After meetings between senior Lebanese officials and UN legal counsel, Nicolas Michel, the UN secretary-general said in a report on Tuesday it was clear that a mixed tribunal was needed to ensure that justice was done.
Rafik al-Hariri and 22 others were killed in a bomb attack on 14 February, 2005, an event that shook the nation and led to the departure of Syrian forces from Lebanon.
Annan said the attack on al-Hariri and other similar bombings "have contributed to creating a climate of insecurity and intimidation which seriously affects the functioning of the country's political institutions as well as economic and social life".
A UN investigating team has spent nearly 10 months looking for al-Hariri's killers. Last week, the new chief investigator, Serge Brammertz, told the UN Security Council that he was cautiously optimistic that new promises by Syria to co-operate after months of refusals and delays could lead to progress in the probe.
His predecessor had implicated senior Syrian and Lebanese officials in the explosion in Beirut that killed al-Hariri.
Annan said in the report that UN consultations with Lebanese authorities highlighted the "urgent need" to find the truth behind the assassination, which could contribute to restoring stability and durable peace to the country.
The report was a response to a Security Council resolution adopted on December 15 which asked the secretary-general to help the Lebanese government to identify the nature and scope of international assistance needed to try anyone charged in the terrorist attack that killed al-Hariri.
Annan said: "It appears that the establishment of a mixed tribunal would best balance the need for Lebanese and international involvement in the work of the tribunal.
"That balance would be determined by such important characteristics as the tribunal's founding instrument, jurisdiction, applicable law, location, composition, and financial arrangements."
As a result of the recent discussions, Annan said, "there is a common understanding that it would be most appropriate to establish the tribunal through an agreement concluded between Lebanon and the United Nations".
He said Lebanese authorities made it clear that using Lebanese criminal law "would play an important role in ensuring that the tribunal would have a national dimension".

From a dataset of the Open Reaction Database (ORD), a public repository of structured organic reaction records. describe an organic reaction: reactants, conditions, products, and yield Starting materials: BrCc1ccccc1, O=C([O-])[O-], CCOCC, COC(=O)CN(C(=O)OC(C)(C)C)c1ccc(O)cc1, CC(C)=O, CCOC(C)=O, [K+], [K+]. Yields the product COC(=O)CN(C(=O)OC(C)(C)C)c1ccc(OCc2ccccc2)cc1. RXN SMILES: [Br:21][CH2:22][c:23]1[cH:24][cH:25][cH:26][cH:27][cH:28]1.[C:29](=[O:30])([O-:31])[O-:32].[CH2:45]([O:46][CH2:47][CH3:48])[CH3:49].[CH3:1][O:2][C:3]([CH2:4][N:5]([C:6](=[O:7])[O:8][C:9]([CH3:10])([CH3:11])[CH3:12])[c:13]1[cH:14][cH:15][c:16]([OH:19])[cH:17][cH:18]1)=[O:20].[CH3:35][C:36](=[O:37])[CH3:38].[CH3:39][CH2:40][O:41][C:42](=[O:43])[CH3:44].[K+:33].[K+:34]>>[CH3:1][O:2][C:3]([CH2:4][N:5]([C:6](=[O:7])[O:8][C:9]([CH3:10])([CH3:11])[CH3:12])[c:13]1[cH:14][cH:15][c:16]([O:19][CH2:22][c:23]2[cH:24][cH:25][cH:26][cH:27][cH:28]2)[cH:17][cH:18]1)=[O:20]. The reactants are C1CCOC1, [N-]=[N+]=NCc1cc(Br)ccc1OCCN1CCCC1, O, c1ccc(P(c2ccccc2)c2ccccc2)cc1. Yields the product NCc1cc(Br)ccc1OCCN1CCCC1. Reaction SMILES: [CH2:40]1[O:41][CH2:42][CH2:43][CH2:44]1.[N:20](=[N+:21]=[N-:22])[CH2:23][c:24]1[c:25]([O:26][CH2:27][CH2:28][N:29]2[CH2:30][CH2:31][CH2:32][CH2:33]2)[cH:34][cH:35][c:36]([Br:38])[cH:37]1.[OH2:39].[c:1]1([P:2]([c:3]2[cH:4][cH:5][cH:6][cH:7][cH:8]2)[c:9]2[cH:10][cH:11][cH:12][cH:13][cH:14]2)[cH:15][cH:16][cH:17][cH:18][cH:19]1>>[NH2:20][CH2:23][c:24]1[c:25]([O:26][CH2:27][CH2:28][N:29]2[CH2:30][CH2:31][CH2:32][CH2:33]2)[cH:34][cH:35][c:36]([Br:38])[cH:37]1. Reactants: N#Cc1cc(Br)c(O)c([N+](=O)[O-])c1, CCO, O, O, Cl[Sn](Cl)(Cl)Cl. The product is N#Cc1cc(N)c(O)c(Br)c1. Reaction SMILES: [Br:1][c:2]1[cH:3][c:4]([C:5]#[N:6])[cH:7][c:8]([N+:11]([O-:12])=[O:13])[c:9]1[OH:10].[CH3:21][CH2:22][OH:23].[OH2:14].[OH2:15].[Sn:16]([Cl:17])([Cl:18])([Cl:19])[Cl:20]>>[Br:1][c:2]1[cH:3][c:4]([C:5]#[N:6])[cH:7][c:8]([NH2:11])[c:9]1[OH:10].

The Lebanese also expressed "a preference for the tribunal to have personal jurisdiction over all those responsible for the crime in which Mr Hariri and others were killed".
Annan said the issue of where to locate the tribunal must be carefully considered, balancing the objective of having judicial proceedings in Lebanon with the security of the judges, prosecutor, witnesses and those accused. Logistical and financial implications must also be taken into account, he said.
"At this stage, it is clear that there is a belief, based on security concerns, among the Lebanese authorities that the tribunal might not be able to operate effectively in Lebanon," he said.
As for the composition of the tribunal, Annan said: "The Lebanese authorities emphasised that significant international participation would be essential for the tribunal to fulfill its purpose effectively."
The secretary-general stressed the importance of ensuring that the judges, prosecutor and court personnel are selected "in a way that ensures the independence, objectivity and impartiality of the judicial process".
Annan said if "the common understanding" between the UN and Lebanese authorities was acceptable to the Security Council, it should adopt a resolution asking him to initiate negotiations with the Lebanese government directed at establishing a mixed tribunal.
He said he would present recommendations on expanding the mandate of the investigating commission to cover other attacks in Lebanon since October 1, 2004.